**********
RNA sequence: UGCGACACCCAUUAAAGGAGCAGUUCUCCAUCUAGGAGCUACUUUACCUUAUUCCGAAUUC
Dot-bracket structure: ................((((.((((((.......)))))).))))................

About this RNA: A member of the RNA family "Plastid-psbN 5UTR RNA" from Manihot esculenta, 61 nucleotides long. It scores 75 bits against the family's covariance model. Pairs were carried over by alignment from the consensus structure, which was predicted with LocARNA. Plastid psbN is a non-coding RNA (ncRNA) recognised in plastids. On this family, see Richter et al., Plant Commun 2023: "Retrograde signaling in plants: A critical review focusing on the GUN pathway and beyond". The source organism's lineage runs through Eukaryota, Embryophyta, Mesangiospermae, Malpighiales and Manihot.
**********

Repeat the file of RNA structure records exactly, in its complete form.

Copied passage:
RNA sequence: UGCGACACCCAUUAAAGGAGCAGUUCUCCAUCUAGGAGCUACUUUACCUUAUUCCGAAUUC
Dot-bracket structure: ................((((.((((((.......)))))).))))................

About this RNA: A member of the RNA family "Plastid-psbN 5UTR RNA" from Manihot esculenta, 61 nucleotides long. It scores 75 bits against the family's covariance model. Pairs were carried over by alignment from the consensus structure, which was predicted with LocARNA. Plastid psbN is a non-coding RNA (ncRNA) recognised in plastids. On this family, see Richter et al., Plant Commun 2023: "Retrograde signaling in plants: A critical review focusing on the GUN pathway and beyond". The source organism's lineage runs through Eukaryota, Embryophyta, Mesangiospermae, Malpighiales and Manihot.